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To avoid responsibility
- Vincent Gigante, American Mafia don, seen wandering the streets of Greenwich Village, Manhattan in his bathrobe and slippers, mumbling incoherently to himself, in what he later admitted was an elaborate act.
- Allegedly, Shūmei Ōkawa, Japanese nationalist, on trial for war crimes after World War II.
To examine the system from the inside
- American muckraker Nellie Bly; see Ten Days in a Mad-House (1887)
- The Rosenhan experiment in the 1970s also provides a comparison of life inside several mental hospitals.
- The Swedish artist Anna Odell created the projec Okänd, kvinna 2009-349701 to examine power structures in healthcare, the society's view of mental illness and the victimhood imposed on the patient.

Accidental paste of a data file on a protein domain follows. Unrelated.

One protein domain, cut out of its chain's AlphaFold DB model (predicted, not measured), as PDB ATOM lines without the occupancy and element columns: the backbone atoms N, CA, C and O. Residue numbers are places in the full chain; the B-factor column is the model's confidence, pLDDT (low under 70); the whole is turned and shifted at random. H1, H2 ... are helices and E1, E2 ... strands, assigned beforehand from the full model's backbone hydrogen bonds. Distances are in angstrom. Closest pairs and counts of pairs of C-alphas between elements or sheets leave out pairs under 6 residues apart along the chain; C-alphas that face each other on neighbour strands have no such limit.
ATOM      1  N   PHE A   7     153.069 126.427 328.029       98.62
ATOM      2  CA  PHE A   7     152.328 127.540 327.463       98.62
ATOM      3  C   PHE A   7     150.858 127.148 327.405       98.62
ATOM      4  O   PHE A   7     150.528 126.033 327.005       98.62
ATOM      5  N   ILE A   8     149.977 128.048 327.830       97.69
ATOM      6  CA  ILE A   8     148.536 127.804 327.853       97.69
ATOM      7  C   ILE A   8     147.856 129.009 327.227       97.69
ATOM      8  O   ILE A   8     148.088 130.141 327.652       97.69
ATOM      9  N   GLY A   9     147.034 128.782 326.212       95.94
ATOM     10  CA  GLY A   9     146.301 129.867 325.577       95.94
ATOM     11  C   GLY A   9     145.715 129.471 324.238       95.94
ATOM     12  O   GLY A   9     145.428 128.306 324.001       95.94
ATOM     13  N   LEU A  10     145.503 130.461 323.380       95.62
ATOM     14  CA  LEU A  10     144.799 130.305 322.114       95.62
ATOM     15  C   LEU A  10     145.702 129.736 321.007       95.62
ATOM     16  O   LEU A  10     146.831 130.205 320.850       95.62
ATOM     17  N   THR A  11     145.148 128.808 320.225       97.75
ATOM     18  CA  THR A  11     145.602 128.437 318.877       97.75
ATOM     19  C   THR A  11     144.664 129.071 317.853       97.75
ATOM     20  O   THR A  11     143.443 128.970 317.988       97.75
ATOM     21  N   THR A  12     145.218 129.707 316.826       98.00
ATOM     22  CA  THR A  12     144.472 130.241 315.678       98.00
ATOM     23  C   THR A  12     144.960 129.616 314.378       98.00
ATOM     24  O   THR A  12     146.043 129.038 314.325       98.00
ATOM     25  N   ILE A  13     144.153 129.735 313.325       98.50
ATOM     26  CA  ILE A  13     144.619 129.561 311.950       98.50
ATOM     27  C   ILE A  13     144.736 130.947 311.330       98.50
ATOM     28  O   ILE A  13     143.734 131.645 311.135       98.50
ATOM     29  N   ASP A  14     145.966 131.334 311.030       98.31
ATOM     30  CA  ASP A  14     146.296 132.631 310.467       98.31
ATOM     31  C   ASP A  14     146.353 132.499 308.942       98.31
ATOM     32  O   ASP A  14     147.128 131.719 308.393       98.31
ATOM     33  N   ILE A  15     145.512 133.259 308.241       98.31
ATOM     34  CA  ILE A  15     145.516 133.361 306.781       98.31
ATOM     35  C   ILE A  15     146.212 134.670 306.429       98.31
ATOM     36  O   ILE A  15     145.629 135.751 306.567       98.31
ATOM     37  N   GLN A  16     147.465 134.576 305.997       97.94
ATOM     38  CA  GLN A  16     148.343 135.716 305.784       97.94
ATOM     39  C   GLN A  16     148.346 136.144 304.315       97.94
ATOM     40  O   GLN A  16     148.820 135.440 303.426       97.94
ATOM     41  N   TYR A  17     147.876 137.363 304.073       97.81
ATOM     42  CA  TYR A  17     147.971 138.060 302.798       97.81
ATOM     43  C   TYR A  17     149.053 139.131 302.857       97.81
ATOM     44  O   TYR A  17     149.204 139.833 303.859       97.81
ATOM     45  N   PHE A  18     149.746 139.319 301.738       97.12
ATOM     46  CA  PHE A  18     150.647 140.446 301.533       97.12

- Lucius Junius Brutus, who feigned madness until the time when he was able to drive the people to insurrection— he more faked stupidity than insanity, causing the Tarquins to underestimate him as a threat.
- Alhazen, who was ordered by the sixth Fatimid Caliph, al-Hakim, to regulate the flooding of the Nile; he later perceived the insanity and futility of what he was attempting to do and, fearing for his life, feigned madness to avoid the Caliph's wrath. The Caliph, believing him to be insane, placed him under house arrest rather than execute him for failure. Alhazen remained there until the Caliph's death, thereby escaping punishment for his failure to accomplish a task that had been impossible from the beginning.
- King David, in 1 Samuel 21, feigns insanity to prevent the servants of Achish the king of Gath from recognizing him.
In fiction and mythology
- Shakespeare's Hamlet, who feigns madness in order to speak freely and gain revenge,— possibly based on a real person; see Hamlet (legend),
- Odysseus feigned madness by yoking a horse and an ox to his plow and sowing salt or plowing the beach.
- One Flew Over the Cuckoo's Nest, Randle McMurphy feigns insanity in order to serve out his criminal sentence in a mental hospital rather than a prison.